The photo. above, credited to Dr. B. English, is of the ‘former prior’s lodging, Watton, photographed in 1989′ and scanned from p. 29 of Claire Cross’ book (s.p.b.s). This building still stands and, I believe, is still lived-in as a private residence. It is the only standing building remaining from the complex of buildings that up to the Reformation comprised the ‘double’ monastic house at Watton on the edge of the Hull Valley between Beverley and Driffield.
Watton Priory was attached to the Gilbertine monastic order, so named after the order was established in Lincolnshire c.1140 by Gilbert of Sempringham (village of Sempringham in Kestevan, east of Grantham). The Gilbertine Order was the only monastic order to have originated in England and comprised a complex of buildings for canons and another for nuns but side-by-side with much of the day-to-day work done by lay-brothers and lay-sisters. Watton was to become the largest house of the Gilbertine Order. Although it is only uneven ground that gives clues to the layout of the buildings today it was thoroughly excavated and written-up by two amateur archaeologists in the 1890s. The nun’s buildings were on the west side of the complex centred around a cloister with a large Norman church to its south, this divided by an east to west wall down its centre to divide the half for the nuns and the other for the monks. The monks complex was east of the church with a cloister in the centre. Gilbert was an admirer of the Cistercian Order but, although at Watton the nuns and monks were to always be physically separate, the duality of the site wasn’t acceptable to them.
A similar regime exists in Hull Prison where two populations of prisoners have to be kept physically always apart even though they are on the same site.

Monastic History Hull and East Riding 12.

Above is an illustration of three seals for official documents from Swine Nunnery as reproduced in Thomas Thompson’s book. One shows a seated Cistercian nun, probably an abbess/prioress.
Apart from the nunnery at Swine and the double house at Watton (see later) the other nunneries in the East Riding were small establishments. The nunnery at Nunkeeling in north Holderness had been founded by the 1140s and at the time of its dissolution, September 1539, 12 nuns received a pension from the state ranging from 30 shillings to 46 shillings while the elegantly named prioress Christiana Burgh received £8 (see Claire Cross’ book, s.p.b.s). No standing ruins survive today although Claire’s book includes a reproduction of ‘The former priory church of Nunkeeling in 1784, by William Dade’ – William Dade being an antiquarian and compiler of much of the information contained in George Poulson’s History of Holderness’ (s.p.b.s on this theme). Close-by was/is the site of a ruined parish church (I am not sure if there was a built connection between the nunnery site and the now derelict parish church although Dade’s drawing suggests there was). It was quite common for communities to develope near monastic sites as the monastic communities generated local economic activity – today there is no village at Nunkeeling but rather scattered farms in the parish of Bewholme.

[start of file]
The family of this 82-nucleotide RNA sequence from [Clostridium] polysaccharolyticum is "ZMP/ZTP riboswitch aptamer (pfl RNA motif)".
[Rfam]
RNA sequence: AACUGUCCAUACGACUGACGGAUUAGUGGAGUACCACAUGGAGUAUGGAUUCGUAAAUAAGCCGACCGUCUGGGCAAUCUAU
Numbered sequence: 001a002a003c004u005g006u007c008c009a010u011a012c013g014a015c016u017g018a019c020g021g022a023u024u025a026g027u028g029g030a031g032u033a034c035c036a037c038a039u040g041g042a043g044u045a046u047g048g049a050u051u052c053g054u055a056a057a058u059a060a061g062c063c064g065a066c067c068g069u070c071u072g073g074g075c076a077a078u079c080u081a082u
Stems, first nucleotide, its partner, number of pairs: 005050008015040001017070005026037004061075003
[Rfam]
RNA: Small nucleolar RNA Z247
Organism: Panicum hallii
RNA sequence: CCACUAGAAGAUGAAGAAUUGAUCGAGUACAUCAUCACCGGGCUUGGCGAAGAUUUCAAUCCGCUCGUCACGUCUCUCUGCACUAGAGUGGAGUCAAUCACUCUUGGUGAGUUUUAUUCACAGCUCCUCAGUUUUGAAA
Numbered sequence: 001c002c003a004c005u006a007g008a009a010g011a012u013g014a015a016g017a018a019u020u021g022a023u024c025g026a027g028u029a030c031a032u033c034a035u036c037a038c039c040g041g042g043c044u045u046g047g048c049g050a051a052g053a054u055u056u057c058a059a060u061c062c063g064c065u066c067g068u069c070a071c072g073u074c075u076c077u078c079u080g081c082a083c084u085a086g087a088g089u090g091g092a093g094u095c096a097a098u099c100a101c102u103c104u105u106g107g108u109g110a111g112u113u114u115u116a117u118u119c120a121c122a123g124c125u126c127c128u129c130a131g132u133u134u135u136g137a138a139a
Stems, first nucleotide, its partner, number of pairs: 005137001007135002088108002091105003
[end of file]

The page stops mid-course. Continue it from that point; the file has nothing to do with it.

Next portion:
Wilberfoss nunnery, just east of the River Derwent on the Vale of York, was also founded by 1150 and at the Dissolution 10 nuns received a pension well less than the prioress’ £8. No standing ruins from the nunnery survive although the site was near the parish church.
The nunnery at Thicket, south of Wilberfoss, was in existance by 1180 and at the Dissolution had eight nuns and a prioress. Yedingham priory, beside the upper Derwent, also was the home to eight nuns in 1539. Only one nun was recorded as being at Nunburnholme in 1539, only earthworks remain as evidence of the site and details of its history are obscure.
All the East Riding’s nunneries, except Swine and Watton, were attached to the Benedictine order.

Monastic History Hull and East Riding 11.

Above is an 18th century engraving showing Swine church post Reformation but before the tower was rebuilt in 1787 (for the church today s.p.b.s). Clearly the church of the Cistercian nunnery had a crossing tower and transepts, the bricked-up entrance to the nave from the crossing tower shows a late-Norman arch testament to the initial endowment of the nunnery, close on the heels of Meaux Cistercian monastery, in the mid 12th century. The chancel/nave was/is aisled but seemingly the original nave had no aisles. An attached spiral staircase accessed the belfry. Before the Reformation the nave would have almost certainly doubled-up as the parish church while the choir (surviving) would have been the nun’s church, so at some point post-Reformation the parish decided it could no longer maintain nave and chancel, moved to the original chancel and either demolished the nave (East Riding churches/buildings often incorporated whatever building materials could be obtained, Paull church being a good example) or allowed it to fall into long-term disrepair. Medieval Swine was a very large parish and some outlying areas had a chapel of ease (s.p.b.s and e.g. Skirlaugh).
The interior of the church contains many interesting features although I have not seen them as the church is usually locked. Apart from the arcade piers early 16th century stalls and misericords remain, a couple, in the tradition of misericords, being disrespectful to nuns and the pre-Reformation Catholic Church. Added to this what David Neave describes as the ‘finest collection of medieval monuments in the East Riding’ (Pevsner, East Riding, p. 719) – principally four commemorating members of the Hilton family (lords of the manor) and created across two generations between 1370 and 1410.
Thomas Thompson (s.p.b.s) considered that Swine nunnery might have included some monks, the evidence quoted being from Dugdale’s Monasticon Anglicanum (Sir William Dugdale, 1605-1686, antiquarian and royalist who published M. A. in 1655) where a grant of land to Swine Nunnery refered to ‘brothers and sisters’.